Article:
Alexander’s proposal for elections “audit” instead of recount must be fiercely resisted – Nandlall

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PPP’s Anil Nandlall

Former Attorney General and Legal Affairs Minister under the People’s Progressive Party/Civic Administration, Anil Nandlall, has rubbished the proposal by the Chief Elections Officer (CEO), Keith Lowenfield to have a national recount be done in 156 days.

In relation to the proposal for an elections audit by Government-aligned Commissioner of the Guyana Elections Commission (GECOM), Vincent Alexander, Nandlall said this must be resisted since it is not catered for in law and would only seek to further delay the declaration of the March 2 elections while keeping the Administration in office for another six months.

According to Nandlall, the Government Commissioner through his proposal for an elections audit, “in essence, wants the decision to do a recount altered to do an audit, instead. This must be fiercely resisted.”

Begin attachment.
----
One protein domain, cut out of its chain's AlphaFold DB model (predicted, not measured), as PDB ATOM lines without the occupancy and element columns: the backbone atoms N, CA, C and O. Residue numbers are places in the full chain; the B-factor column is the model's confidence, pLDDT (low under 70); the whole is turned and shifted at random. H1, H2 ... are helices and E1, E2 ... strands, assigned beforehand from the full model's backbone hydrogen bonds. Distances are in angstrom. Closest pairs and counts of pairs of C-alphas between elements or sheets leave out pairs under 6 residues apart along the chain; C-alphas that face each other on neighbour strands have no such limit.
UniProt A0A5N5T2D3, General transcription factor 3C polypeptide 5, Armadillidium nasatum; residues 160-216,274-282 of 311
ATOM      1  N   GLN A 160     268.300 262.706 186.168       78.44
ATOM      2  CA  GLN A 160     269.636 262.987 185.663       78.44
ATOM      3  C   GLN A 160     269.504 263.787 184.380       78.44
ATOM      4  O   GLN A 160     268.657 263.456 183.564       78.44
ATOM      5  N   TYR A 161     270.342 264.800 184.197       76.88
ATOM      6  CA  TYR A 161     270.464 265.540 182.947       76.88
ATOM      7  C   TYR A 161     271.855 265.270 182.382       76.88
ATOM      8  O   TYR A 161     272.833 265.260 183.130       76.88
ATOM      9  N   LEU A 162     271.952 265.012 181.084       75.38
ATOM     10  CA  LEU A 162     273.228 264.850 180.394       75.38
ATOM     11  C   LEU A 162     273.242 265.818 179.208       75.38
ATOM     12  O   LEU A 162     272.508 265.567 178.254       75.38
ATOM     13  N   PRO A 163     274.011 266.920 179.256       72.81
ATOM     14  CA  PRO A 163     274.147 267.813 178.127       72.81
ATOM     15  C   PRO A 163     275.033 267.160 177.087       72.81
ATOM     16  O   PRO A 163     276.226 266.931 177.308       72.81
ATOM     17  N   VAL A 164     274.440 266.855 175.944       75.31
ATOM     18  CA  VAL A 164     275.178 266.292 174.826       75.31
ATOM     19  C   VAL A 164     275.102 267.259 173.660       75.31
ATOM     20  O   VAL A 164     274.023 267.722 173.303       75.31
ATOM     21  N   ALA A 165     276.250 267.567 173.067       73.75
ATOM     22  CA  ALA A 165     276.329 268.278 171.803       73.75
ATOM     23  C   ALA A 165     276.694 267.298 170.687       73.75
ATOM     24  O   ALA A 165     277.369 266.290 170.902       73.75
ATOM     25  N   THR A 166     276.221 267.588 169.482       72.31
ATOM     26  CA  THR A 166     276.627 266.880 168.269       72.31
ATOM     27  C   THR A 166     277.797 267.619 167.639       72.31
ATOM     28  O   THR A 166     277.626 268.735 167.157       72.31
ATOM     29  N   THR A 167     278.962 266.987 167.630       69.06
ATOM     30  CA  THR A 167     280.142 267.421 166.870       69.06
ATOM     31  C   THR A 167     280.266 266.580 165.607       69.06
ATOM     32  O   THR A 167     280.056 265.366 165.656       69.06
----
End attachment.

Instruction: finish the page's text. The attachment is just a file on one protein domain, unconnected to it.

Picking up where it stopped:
He was adamant, “no one ever called for an audit and no decision was ever made to do an audit. In any event, the law does not provide for an audit to be done. It is unnecessary and will only delay the process further”.

Government Commissioners Desmond Trotman, Vincent Alexander and Charles Corbin

Speaking to Lowenfield’s involvement in the delay tactics, Nandlall noted that when he was tasked with the responsibility of preparing a document reflecting the modus operandi of the impending recount, he “produces a document which is completely consistent with the political agenda of the Congress Place cabal: a proposal that would keep the cabal in Government for another six months while incorporating Alexander’s scheme for an audit”.

Nandlall has since called the move an attempt at entrapment and has posited, “the document is replete with materials and bases to create the platform for a legal challenge to be launched against the recount when it is convenient to the political masterminds to do so”.

He suggests, “It is for this reason that the PPP Commissioners put forward separate proposals.”

According to Nandlall, “in so doing, we followed the law as closely as possible, very wary of a possible litigious entrapment. A recount is a legal process and cannot be the subject of political compromise … If we dare deviate from the law, no doubt they would rush to court to knock it down.”

The former Attorney General in weighing in on the current electoral impasse called for the recount by the Commission to begin as early as this week.